Space Medicine: Emergency Physicians Voyage Into the Final Frontier

An astronaut steps onto the rust-red surface of Mars, above her the expanse of the galaxy, bright against the darkness of space. Her teammates are setting up basecamp—after a seven-month journey they intend to stay for at least the next year. She wants to help, but her right upper quadrant pain from the past two days is worsening, and she knows she’s been running a low-grade fever. Suddenly, the pain intensifies, and she clutches her abdomen. Her teammates rush over and bring her back onboard their ship. An emergency-physician astronaut rapidly uses a hand-held ultrasound (US) machine to diagnose her with acute cholecystitis. Earth is seven months away, but the physician has trained for this. She takes the astronaut to the medical bay, and with the assistance of her teammates, runs labs, starts intravenous fluids and medications, and prepares to place an US-guided drain.

Dr. Lehnhardt

Aviation medicine—the predecessor of today’s space medicine—has been around since the early 1900s, when aviation first took flight. Only a few decades later, President John F. Kennedy launched the nation’s space dreams. Though the technological difficulties seemed insurmountable to some, by 1969, the United States had achieved that dream of going to the Moon and returning safely to Earth. By 1998, the first element of the International Space Station was launched, and today, space tourism is a commercial enterprise, academic and commercial endeavors are eyeing low Earth orbit, and a return to the Moon and voyaging beyond to Mars are the next steps in space travel.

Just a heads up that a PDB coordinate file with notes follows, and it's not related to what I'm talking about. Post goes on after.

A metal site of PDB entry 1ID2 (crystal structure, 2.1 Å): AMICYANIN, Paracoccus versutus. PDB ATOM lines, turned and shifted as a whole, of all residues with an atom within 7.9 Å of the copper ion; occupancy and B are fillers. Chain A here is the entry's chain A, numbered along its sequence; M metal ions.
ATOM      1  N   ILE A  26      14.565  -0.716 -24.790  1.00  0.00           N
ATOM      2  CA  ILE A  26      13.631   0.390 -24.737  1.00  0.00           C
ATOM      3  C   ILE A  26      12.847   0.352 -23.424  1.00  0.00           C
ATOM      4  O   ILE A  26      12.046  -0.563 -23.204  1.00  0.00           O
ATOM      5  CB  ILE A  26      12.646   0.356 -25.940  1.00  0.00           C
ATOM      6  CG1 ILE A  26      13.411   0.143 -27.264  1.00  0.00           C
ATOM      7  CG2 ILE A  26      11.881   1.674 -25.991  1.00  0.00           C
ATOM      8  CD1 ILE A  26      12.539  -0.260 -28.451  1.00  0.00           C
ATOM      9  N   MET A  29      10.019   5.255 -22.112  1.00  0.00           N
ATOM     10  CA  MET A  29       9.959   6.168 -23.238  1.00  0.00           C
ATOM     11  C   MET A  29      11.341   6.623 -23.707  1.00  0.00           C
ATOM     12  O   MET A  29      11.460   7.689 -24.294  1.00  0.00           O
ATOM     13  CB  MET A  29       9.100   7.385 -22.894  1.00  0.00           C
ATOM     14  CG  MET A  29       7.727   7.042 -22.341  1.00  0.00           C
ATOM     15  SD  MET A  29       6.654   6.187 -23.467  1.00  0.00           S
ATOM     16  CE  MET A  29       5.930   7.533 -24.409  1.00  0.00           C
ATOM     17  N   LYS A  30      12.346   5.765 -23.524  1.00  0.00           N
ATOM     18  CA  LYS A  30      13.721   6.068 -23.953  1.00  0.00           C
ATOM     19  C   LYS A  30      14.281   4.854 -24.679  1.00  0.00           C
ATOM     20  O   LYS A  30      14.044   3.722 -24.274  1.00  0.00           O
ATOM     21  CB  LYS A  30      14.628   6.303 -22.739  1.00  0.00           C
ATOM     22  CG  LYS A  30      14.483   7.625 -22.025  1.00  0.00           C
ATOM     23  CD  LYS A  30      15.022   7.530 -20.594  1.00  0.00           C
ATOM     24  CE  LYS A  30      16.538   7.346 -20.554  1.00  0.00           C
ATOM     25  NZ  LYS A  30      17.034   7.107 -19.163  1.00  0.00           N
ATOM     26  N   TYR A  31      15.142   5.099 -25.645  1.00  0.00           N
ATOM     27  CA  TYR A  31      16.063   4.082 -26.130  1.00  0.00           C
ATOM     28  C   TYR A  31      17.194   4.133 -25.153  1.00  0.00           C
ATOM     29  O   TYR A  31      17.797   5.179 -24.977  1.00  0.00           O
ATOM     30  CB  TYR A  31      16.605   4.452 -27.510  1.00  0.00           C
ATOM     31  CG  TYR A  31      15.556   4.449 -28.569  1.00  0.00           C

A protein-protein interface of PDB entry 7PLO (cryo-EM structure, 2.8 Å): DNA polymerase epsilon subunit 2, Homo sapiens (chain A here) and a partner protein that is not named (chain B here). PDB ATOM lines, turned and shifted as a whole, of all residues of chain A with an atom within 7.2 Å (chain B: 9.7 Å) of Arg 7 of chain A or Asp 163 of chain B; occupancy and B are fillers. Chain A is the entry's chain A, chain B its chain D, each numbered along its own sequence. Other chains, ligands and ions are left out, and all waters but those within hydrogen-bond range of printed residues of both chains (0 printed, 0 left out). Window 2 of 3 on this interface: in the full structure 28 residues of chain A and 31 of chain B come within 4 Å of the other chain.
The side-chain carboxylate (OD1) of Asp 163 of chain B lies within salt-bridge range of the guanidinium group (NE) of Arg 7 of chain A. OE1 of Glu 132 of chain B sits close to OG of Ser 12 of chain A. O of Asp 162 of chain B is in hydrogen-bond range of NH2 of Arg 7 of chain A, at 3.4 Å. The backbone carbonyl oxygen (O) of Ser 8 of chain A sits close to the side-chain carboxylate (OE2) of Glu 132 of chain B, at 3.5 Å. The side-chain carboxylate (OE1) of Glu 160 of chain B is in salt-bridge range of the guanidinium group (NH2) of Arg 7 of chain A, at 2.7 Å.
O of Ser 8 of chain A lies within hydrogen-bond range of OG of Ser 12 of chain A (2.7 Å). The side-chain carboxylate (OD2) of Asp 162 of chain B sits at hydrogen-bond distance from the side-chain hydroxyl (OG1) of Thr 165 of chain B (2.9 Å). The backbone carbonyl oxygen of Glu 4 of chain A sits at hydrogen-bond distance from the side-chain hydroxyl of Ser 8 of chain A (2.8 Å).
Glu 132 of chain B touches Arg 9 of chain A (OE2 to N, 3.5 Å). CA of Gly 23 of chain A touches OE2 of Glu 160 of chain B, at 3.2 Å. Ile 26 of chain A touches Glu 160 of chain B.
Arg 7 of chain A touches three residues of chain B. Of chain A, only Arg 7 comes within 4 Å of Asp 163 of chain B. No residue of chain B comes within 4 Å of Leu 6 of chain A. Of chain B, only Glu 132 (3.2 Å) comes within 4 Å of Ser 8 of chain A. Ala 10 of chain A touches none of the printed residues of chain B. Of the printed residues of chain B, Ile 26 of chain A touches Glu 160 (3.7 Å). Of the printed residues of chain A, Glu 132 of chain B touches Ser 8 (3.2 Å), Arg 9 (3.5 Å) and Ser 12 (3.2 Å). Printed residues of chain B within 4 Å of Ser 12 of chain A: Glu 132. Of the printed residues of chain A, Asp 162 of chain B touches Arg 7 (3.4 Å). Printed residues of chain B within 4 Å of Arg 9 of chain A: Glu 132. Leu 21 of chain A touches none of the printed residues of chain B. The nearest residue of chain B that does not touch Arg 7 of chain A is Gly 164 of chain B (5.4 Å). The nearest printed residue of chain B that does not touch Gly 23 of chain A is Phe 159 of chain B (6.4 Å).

But how does the human body cope with the extreme environments of space? Our understanding of the effects of space on human anatomy and physiology is ever-expanding, and space medicine has grown to fill that niche. As Kris Lehnhardt, MD, the element scientist for exploration medical capability at the NASA Johnson Space Center and an emergency physician at Baylor College of Medicine, both in Houston, notes, “Some physiologic changes that occur in space are good—for example, less muscle mass in the legs is helpful in zero-gravity. The problems often occur when you return home—or to any celestial body. If you haven’t used effective countermeasures to maintain your body in an Earth-like state, the stresses of gravity become problematic. One of our jobs is to figure out what those changes are, especially in the long term when you’re thinking about three-year missions to Mars, and to come up with appropriate countermeasures.”